Linear regression is a common tool that the pharmacokineticist uses to calculate elimination rate constants. Standard linear regression provides estimates for the slope, intercept, and r2, a statistic that helps define goodness of fit. Statistical texts define r2 as the coefficient of determination and it is calculated using the following equation:
where SS = the sum of squares for either the residuals or the total (original data). As the residuals get smaller, r2 gets larger to a maximum value of 1.
Another way to think of r2 is to consider that it expresses the amount of variability in Y that is explained by X, given the selected mathematical model. To put that into pharmacokinetic terms, r2 defines the amount of variability in concentration (Y) that is explained by time (X) using a monoexponential decline equation .
When performing linear regression, the slope and intercept parameters are chosen to maximize r2 which defines the “best-fit” of the data. This accepted methodology ensures that combination of slope and intercept parameters explain as much of the variability in concentrations that are observed for the selected data points. While this method is accepted for well-defined datasets, in pharmacokinetic analysis, the terminal slope of a pharmacokinetic curve may include 3, 4, 5, 6, or even more data points. And the option to select the number of datapoints is somewhat arbitrary. The addition of data to the model often increases the r2 value by virtue of simply adding datapoints. As SStotal increases, r2 decreases, even if SSresiduals does not decrease.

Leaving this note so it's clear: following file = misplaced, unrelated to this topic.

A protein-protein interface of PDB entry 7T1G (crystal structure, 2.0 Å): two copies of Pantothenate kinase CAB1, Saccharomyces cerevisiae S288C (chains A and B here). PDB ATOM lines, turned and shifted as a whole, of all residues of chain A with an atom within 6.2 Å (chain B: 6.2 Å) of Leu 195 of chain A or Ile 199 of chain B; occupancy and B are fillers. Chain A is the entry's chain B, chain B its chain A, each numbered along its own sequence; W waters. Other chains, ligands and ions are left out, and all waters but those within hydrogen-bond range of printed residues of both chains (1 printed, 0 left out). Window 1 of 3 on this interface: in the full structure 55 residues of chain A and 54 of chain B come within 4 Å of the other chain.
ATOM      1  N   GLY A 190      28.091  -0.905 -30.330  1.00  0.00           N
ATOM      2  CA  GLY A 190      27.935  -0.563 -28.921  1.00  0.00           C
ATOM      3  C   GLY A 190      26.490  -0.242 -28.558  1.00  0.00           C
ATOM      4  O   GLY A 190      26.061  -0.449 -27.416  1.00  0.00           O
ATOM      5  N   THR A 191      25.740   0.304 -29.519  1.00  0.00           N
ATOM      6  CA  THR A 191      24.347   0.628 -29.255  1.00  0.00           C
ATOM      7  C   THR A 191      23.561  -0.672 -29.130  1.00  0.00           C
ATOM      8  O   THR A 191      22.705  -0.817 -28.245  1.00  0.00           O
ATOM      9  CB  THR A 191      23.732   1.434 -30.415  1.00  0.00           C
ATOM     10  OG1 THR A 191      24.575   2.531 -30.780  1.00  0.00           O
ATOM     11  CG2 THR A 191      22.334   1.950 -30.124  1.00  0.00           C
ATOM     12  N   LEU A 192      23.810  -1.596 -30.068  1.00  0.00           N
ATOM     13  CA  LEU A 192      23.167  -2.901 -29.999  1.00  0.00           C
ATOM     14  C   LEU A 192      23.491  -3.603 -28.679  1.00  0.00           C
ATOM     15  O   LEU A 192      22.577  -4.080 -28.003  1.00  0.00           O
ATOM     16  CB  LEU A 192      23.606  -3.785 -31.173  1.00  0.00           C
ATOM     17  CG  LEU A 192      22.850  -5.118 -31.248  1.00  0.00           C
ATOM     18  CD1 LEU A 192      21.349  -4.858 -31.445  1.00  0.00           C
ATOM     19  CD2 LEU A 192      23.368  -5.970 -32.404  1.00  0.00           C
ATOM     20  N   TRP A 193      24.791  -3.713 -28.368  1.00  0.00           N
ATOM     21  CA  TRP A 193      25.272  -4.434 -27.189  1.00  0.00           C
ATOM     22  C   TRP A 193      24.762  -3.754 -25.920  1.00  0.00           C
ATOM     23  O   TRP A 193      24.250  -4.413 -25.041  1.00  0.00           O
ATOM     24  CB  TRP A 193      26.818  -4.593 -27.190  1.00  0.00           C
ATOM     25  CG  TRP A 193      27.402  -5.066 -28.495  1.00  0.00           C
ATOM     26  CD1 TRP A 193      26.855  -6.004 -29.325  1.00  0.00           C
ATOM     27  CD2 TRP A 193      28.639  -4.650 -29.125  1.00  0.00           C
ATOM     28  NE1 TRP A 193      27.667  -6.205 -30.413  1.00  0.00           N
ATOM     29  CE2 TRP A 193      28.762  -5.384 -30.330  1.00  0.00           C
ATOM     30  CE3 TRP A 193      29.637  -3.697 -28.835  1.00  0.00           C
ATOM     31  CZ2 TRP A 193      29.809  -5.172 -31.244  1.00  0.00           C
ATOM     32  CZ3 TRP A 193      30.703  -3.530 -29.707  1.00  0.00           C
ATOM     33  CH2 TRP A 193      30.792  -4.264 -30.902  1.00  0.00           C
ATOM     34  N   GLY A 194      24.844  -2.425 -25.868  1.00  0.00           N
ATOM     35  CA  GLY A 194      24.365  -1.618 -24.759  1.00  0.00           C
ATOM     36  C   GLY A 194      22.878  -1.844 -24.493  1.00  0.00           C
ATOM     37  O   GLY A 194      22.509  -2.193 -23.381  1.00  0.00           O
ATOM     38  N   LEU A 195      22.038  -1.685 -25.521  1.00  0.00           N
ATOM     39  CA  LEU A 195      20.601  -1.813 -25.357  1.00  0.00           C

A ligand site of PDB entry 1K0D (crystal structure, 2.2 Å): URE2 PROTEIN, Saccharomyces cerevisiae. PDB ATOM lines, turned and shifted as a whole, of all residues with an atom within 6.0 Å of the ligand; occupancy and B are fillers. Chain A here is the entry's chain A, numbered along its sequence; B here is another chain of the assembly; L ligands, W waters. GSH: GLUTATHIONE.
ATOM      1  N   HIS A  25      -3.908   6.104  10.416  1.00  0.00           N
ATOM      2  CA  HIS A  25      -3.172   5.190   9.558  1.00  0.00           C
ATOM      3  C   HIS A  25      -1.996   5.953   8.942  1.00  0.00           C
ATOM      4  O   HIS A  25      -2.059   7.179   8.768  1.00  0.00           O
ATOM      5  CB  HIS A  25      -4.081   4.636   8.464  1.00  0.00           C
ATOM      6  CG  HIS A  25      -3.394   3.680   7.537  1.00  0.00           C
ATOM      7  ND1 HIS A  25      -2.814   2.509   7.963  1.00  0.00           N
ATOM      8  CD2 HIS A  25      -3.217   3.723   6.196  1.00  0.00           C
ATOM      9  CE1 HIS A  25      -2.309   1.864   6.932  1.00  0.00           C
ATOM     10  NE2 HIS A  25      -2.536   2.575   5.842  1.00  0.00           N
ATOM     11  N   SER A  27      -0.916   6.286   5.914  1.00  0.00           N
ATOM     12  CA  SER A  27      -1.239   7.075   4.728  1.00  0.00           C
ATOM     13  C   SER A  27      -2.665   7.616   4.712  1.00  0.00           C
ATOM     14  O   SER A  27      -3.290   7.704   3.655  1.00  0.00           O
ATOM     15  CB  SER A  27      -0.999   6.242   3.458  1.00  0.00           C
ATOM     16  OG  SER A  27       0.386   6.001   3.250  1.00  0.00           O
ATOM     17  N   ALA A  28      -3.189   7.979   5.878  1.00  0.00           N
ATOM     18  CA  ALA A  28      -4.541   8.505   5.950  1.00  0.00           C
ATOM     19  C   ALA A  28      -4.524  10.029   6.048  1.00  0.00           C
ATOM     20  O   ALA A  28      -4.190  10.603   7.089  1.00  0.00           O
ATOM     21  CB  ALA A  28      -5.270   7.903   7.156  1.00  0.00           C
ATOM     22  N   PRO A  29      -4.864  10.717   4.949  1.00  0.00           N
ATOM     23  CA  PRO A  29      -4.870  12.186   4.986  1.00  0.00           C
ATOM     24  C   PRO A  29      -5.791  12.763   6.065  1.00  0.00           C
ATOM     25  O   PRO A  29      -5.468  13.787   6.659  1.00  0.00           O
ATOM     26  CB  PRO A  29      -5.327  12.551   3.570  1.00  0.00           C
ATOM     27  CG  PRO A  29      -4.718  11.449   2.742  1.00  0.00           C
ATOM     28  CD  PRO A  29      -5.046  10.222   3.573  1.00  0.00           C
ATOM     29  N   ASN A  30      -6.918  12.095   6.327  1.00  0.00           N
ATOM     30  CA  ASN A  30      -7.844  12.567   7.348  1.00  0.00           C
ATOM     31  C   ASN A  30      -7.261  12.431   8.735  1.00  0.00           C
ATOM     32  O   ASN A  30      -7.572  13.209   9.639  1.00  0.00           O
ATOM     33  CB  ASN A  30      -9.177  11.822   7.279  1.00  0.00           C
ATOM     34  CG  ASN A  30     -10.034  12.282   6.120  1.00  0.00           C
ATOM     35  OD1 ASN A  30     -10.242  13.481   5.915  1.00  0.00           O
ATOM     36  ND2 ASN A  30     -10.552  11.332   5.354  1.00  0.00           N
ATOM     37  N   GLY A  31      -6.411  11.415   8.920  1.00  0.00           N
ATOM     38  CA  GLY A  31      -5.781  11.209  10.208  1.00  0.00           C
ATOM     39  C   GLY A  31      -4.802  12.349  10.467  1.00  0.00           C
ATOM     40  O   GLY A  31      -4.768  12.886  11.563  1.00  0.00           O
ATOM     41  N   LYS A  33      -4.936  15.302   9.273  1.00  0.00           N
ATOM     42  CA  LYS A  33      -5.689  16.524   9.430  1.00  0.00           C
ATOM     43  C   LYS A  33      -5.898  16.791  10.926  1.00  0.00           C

To address this concern, a new statistic called “adjusted” r2 was developed. This new statistic essentially issues a penalty for each additional data point in the analysis. This has the effect of requiring the additional data point to improve the r2 by more than just decreasing SStotal. The “adjusted” r2 is calculated using the following equation:
where n = the number of datapoints used in the regression. At very large values of n, adjusted r2 is equivalent to r2. However, at small values of n that are used in pharmacokinetic analysis (e.g. <10), the adjusted r2 can be significantly different from r2. For example, moving from 4 data points to 5 data points, the adjusted r2 statistic is multiplied by 0.75, or given a penalty of 25%!
Thus the “adjustment” is related to selecting the right amount of data to include in the analysis. This statistic is biased toward selecting the fewest amount of data points while maximizing the coefficient of determination. Maximizing the adjusted r2 when performing terminal slope regressions selects the best set of slope and intercept parameters with the fewest number of data points. Many consider the use of adjusted r2 as the optimal method for selecting a terminal rate constant for pharmacokinetic data.
To learn about how we’ve improved Phoenix to make performing NCA and PK/PD modeling even easier, please watch this webinar I gave on the latest enhancements to Phoenix.